Children in 62% surveyed homes discontinued education amid pandemic: Report
New Delhi: Children in about 62 percent households discontinued their education amid the coronavirus outbreak, according to a rapid needs assessment that surveyed 7,235 families across 15 states.
The rapid needs assessment was carried out by child rights NGO Save The Children to understand challenges, thematic priorities and impact of coronavirus among target beneficiaries. It was conducted from June 07 to 30, 2020.
As many as 7,235 households participated in the survey. In the country’s northern region, 3,827 households were surveyed while in the southern region 556 households were surveyed.
In the eastern region, 1,722 households were surveyed while in the western region 1,130 households were surveyed.
The assessment found that the discontinuation of children’s education was reported by three-fifths (62 percent) of the surveyed households with the highest number was recorded in north India at 64 percent and the least in south India at 48 percent.
No immediate reaction was available from the HRD ministry on the assessment.
On mid-day meals (MDM), the survey found that close to two-fifth of the households reported that their children were not receiving them.
Across hubs, 52 percent of West (highest), 39 percent of North, 38 percent of South and 28 percent of East (least) reported that they were not receiving mid-day meals.
“In terms of settlement, out of total 40 percent of urban and 38 percent of rural children were not receiving MDM,” it found.
The assessment also found that 40 percent people were not able to provide adequate meals and eight out of 10 households reported loss of income.
Anindit Roy Chowdhury, director of programmes and policy impact, Save the Children (India), said what the report highlights is that a large proportion of children are not receiving any kind of support in terms of education.
“The picture is certainly not rosy. Children are not getting nutritious diet as well. The mid-day meal that children are used to getting, they are not getting it. Children are not just missing out on education but they are also missing out on what they were getting to eat,” he told PTI.
The assessment found that two out of five households reported that they did not receive any kind of support either from the school or from the education department for their children’s education.
The report said “52 percent of East (highest), 40 percent of South, 39 percent of North and 34 percent of West (least) households reportedly did not receiving any kind support for their children education”.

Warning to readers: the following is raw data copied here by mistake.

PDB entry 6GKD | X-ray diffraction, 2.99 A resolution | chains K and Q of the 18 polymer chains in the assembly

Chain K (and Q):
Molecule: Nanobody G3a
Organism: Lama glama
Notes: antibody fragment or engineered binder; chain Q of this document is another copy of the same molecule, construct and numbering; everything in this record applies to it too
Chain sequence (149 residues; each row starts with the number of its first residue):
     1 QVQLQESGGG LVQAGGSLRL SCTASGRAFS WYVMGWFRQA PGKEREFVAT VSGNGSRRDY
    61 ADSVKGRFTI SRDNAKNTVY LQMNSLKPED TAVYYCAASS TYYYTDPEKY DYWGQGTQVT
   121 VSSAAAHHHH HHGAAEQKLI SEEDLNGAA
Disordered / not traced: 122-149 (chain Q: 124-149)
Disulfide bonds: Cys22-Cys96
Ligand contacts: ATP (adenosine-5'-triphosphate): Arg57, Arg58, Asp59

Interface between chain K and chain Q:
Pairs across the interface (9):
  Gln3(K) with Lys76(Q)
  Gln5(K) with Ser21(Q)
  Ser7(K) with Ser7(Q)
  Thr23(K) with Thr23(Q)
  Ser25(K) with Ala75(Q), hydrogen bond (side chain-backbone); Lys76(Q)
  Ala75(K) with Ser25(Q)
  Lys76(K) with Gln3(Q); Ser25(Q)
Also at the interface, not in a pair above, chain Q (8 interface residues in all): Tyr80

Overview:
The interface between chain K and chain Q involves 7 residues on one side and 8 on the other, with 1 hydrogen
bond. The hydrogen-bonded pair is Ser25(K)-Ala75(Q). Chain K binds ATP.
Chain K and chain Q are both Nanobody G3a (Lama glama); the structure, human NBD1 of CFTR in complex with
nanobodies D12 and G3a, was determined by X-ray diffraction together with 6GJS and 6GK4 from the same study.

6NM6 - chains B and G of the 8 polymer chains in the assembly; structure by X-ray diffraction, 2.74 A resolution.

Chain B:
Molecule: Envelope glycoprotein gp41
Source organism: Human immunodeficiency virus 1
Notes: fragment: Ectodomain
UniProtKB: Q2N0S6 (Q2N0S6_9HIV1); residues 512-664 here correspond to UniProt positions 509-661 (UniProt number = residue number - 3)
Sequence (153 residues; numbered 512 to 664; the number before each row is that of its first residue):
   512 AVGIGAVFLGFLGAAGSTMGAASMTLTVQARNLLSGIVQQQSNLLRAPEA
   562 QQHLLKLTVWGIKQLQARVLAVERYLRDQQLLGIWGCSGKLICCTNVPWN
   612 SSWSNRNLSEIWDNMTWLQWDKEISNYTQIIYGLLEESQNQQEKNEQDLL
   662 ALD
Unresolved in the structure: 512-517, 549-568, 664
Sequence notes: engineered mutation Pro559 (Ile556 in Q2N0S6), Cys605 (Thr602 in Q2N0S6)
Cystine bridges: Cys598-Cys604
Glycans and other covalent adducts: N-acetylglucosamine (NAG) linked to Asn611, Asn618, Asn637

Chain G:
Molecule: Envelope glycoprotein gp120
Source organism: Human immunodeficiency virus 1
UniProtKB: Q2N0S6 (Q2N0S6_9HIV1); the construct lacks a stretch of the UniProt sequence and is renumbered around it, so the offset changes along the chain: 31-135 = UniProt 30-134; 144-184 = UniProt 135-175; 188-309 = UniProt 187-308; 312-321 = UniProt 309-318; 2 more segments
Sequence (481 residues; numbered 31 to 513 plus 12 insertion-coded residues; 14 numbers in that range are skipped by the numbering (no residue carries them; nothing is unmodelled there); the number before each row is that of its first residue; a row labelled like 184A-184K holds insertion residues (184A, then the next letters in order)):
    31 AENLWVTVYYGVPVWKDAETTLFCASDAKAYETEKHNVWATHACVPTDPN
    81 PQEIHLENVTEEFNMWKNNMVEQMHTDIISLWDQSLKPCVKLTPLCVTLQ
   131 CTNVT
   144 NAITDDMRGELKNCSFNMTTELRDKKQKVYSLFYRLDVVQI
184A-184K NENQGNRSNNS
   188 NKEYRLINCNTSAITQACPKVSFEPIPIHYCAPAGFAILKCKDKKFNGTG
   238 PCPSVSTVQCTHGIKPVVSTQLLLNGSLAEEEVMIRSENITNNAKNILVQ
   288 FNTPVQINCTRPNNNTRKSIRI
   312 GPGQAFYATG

It further said “42 percent of rural and 40 percent of urban households had not received any kind of education support”.
In addition, the assessment said that 14 percent households did not have smart phone or required internet bandwidth connection to attend online sessions.
It also found that four out of ten children were reportedly ‘playing at home with learning’ and one out of four children were ‘working at home’ due to closure of schools.
Acute shortage of cash and lack of livelihood opportunities were among the most crucial challenges identified by the assessment.
Lack of livelihood opportunities was reported by nearly three-fourths (74 percent) of the households while acute shortage of cash was reported by 80 percent households.
“Close to half (45 percent) of households started taking distress measures like credit, mortgage and loan while one in ten households reportedly sold household items and assets,” it found.
It also found that close to one in five households reportedly have not been receiving ration from the public distribution system.
“Across hubs, 27 percent of North (highest), 17 percent of West and 7 percent each for East & South (least) households reported not to have received ration under PDS,” it said.
Chowdhury said once migrant workers return home from other states they may have a house there but they do not have livelihood.
“It means there are more mouths to feed in limited income that has put a tremendous burden on the overall rural part of the country. It was seen that food scarcity was obvious at urban level but now we are seeing that at the rural level also livelihood has taken a big hit and this has repercussions,” he said.
“One livelihood impact that we are very worried about is we will see an exponential growth in terms of child labour. We are certain about it. We will see trafficking growing for child labour, domestic servitude and commercial sexual exploitation. Another thing which will have longer term impact is child marriage which will be on all time high,” he said.
However, Chowdhury said “it is too little a data to predict a particular trend”.
The rapid needs assessments are generally undertaken immediately after a disaster to provide information on needs, possible courses of action and resource requirements.